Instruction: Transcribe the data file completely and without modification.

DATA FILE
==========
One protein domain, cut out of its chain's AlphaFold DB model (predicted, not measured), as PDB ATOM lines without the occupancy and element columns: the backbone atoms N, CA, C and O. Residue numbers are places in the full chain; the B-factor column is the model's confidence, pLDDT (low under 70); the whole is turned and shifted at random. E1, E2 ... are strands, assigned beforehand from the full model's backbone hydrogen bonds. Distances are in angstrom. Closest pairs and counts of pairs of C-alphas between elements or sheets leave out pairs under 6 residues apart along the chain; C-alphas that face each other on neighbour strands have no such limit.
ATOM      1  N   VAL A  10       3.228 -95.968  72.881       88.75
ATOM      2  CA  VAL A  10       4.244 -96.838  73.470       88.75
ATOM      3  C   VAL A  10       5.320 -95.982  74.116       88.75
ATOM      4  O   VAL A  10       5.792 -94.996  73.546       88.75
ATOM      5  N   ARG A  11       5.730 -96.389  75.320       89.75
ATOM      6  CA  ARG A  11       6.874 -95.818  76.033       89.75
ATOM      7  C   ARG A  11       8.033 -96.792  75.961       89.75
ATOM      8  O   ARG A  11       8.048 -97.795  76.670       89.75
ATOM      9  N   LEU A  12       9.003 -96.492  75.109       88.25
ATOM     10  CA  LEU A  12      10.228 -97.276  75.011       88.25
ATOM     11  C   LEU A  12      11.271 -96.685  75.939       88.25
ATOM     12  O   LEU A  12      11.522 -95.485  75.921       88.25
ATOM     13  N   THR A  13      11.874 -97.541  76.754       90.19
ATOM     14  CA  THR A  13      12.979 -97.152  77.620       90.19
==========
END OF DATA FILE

One protein domain, cut out of its chain's AlphaFold DB model (predicted, not measured), as PDB ATOM lines without the occupancy and element columns: the backbone atoms N, CA, C and O. Residue numbers are places in the full chain; the B-factor column is the model's confidence, pLDDT (low under 70); the whole is turned and shifted at random. E1, E2 ... are strands, assigned beforehand from the full model's backbone hydrogen bonds. Distances are in angstrom. Closest pairs and counts of pairs of C-alphas between elements or sheets leave out pairs under 6 residues apart along the chain; C-alphas that face each other on neighbour strands have no such limit.
ATOM      1  N   VAL A  10       3.228 -95.968  72.881       88.75
ATOM      2  CA  VAL A  10       4.244 -96.838  73.470       88.75
ATOM      3  C   VAL A  10       5.320 -95.982  74.116       88.75
ATOM      4  O   VAL A  10       5.792 -94.996  73.546       88.75
ATOM      5  N   ARG A  11       5.730 -96.389  75.320       89.75
ATOM      6  CA  ARG A  11       6.874 -95.818  76.033       89.75
ATOM      7  C   ARG A  11       8.033 -96.792  75.961       89.75
ATOM      8  O   ARG A  11       8.048 -97.795  76.670       89.75
ATOM      9  N   LEU A  12       9.003 -96.492  75.109       88.25
ATOM     10  CA  LEU A  12      10.228 -97.276  75.011       88.25
ATOM     11  C   LEU A  12      11.271 -96.685  75.939       88.25
ATOM     12  O   LEU A  12      11.522 -95.485  75.921       88.25
ATOM     13  N   THR A  13      11.874 -97.541  76.754       90.19
ATOM     14  CA  THR A  13      12.979 -97.152  77.620       90.19